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Friday, January 22, 2021

State auditor: General Land Office mishandled contracts

AUSTIN, Texas (AP) – The Texas State Auditor’s Office says the General Land Office has made mistakes in handling nearly $6 million in contracts over the past few years, including vastly underestimating project costs.

A report released Tuesday by the State Auditor’s Office detailed “significant weaknesses” in three contracts between 2010 and 2015, ranging from $1 million to $2.8 million.

The audit states that managers who oversaw those contracts for technology, environmental and audit services failed to scrutinize the agency’s needs before entering the contracts. If the managers had done so, the audit says, the state may have saved hundreds of thousands of dollars.

In one case, the land office didn’t consider how much it would cost to hire full-time employees to audit oil and gas royalties instead of using contractors. Hiring four state employees for the work would have cost $426,000, much less than the approximately $1 million contract it now has with Grant Thornton, according to the State Auditor’s Office.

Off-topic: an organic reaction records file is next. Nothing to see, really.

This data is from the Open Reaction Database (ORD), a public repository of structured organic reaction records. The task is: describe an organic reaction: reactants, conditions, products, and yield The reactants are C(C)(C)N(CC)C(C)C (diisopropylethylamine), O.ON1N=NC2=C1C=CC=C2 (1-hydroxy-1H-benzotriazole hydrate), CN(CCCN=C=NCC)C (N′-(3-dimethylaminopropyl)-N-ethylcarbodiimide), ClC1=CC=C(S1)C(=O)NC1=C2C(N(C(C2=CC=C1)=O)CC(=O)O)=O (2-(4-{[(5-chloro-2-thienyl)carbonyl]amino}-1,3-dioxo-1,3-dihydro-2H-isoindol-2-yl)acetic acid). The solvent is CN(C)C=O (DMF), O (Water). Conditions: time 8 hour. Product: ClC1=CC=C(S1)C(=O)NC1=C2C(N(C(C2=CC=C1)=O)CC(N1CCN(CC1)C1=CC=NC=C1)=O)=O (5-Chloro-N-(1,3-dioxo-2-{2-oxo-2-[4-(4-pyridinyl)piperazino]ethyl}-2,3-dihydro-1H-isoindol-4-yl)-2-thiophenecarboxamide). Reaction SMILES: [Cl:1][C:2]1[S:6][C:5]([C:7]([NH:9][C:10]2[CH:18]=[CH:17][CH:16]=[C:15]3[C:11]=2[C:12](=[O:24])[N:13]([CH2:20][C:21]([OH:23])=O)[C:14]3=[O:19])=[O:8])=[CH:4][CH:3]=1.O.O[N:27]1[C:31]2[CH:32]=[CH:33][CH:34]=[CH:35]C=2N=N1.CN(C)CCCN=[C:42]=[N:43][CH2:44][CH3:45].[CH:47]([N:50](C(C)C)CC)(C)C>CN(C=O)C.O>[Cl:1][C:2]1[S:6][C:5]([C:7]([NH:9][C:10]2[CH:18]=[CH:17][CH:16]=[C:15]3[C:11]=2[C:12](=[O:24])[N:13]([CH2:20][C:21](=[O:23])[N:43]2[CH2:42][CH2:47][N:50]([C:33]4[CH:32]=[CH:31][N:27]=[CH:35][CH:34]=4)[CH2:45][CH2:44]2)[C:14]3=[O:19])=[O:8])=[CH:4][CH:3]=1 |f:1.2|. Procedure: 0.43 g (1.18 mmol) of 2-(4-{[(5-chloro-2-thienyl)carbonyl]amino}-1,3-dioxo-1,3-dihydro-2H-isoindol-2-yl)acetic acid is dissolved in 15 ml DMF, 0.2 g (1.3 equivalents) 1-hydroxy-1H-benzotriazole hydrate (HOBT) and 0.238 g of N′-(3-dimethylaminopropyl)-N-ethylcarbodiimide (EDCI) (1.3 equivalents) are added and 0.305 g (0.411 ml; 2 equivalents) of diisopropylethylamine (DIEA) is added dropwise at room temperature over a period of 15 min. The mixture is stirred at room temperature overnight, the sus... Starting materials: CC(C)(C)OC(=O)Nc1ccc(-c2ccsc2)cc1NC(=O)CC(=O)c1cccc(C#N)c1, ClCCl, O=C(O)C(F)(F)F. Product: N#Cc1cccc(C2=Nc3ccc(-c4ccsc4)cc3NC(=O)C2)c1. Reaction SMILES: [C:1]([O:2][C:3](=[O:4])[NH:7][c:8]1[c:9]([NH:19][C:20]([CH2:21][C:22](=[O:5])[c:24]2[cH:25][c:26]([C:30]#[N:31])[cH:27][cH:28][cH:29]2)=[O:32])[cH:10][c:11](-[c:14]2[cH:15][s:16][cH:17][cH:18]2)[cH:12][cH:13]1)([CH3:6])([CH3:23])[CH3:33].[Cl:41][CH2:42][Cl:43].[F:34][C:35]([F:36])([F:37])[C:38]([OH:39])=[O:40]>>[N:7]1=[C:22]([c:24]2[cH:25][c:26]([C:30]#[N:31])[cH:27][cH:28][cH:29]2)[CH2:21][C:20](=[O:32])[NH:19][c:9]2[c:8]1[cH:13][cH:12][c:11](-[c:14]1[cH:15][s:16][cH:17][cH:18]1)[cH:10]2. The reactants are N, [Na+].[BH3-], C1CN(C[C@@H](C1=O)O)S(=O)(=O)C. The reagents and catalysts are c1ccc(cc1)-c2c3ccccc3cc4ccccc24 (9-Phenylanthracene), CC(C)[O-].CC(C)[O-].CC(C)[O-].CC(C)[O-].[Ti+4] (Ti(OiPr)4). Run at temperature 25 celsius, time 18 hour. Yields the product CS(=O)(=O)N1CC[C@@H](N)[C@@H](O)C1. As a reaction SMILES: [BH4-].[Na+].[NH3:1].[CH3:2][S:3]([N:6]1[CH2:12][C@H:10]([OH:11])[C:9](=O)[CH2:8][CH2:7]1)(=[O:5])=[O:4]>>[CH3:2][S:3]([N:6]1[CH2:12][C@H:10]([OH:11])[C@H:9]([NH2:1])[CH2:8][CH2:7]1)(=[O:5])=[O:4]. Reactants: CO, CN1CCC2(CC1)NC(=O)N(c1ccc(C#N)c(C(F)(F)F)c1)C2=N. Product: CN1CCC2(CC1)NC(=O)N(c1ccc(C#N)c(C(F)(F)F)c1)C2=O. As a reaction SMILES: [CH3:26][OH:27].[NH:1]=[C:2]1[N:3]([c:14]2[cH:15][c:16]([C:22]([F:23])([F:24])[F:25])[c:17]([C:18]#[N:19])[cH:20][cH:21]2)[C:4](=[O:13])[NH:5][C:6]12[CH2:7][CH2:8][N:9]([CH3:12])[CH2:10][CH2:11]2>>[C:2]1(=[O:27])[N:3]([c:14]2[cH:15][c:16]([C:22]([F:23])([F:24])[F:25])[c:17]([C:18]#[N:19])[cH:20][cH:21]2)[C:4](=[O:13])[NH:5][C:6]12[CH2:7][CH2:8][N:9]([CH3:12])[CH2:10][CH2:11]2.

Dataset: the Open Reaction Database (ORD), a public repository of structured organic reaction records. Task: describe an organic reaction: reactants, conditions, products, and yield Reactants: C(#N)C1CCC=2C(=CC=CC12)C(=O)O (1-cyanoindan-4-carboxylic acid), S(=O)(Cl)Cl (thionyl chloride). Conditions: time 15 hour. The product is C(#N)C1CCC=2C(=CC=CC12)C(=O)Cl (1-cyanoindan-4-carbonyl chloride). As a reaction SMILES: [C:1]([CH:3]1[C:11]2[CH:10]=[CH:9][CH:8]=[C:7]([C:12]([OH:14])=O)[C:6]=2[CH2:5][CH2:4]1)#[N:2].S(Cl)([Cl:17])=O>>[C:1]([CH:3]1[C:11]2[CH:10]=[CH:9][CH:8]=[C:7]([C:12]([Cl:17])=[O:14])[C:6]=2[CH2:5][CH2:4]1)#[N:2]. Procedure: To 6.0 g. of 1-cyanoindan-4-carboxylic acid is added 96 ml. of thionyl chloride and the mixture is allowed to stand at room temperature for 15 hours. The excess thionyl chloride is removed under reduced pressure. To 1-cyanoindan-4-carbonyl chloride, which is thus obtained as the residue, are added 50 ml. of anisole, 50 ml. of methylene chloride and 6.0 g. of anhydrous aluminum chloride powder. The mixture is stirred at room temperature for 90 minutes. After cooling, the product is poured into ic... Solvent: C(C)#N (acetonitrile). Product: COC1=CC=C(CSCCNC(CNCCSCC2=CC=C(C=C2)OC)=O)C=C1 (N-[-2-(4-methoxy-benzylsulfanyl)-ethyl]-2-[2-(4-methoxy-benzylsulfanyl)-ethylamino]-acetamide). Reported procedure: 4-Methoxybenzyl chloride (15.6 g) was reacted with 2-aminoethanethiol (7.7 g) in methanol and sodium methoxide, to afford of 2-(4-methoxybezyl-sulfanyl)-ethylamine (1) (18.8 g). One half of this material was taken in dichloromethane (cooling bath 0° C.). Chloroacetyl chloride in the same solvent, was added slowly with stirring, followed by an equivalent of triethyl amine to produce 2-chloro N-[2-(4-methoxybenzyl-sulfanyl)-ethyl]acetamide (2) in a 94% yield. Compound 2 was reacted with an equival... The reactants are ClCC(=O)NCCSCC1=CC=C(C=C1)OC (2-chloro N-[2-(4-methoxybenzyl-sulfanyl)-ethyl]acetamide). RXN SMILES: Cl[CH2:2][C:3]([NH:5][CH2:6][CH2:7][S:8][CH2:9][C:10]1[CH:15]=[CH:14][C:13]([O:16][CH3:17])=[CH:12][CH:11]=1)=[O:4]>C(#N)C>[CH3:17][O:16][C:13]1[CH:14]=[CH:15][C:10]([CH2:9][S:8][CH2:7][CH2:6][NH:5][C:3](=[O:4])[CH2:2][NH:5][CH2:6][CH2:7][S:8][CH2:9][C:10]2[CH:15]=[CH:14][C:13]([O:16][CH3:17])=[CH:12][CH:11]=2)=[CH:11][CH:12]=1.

The audit also states the land office failed to disclose a conflict of interest in one contract and used untrained contract managers.

General Land Office spokesman Bryan Preston said the agency has already addressed a number of the report’s findings. All three contracts were signed during former Land Commissioner Jerry Patterson’s tenure.

Since taking office in January, Commissioner George P. Bush has established a compliance and ethics division and has required all contract managers to complete the comptroller’s contract management training. Bush also is updating the agency’s contracting processes to comply with new safeguards recently adopted by the Legislature.

State Sen. Jane Nelson, who authored legislation calling for more stringent oversight and tougher contracting requirements, praised Bush’s work on the issue. She said lawmakers will be closely monitoring compliance with the new law.

“Sound contracting practices are essential to delivering state services efficiently and in accordance with the highest ethical standards,” Nelson said.

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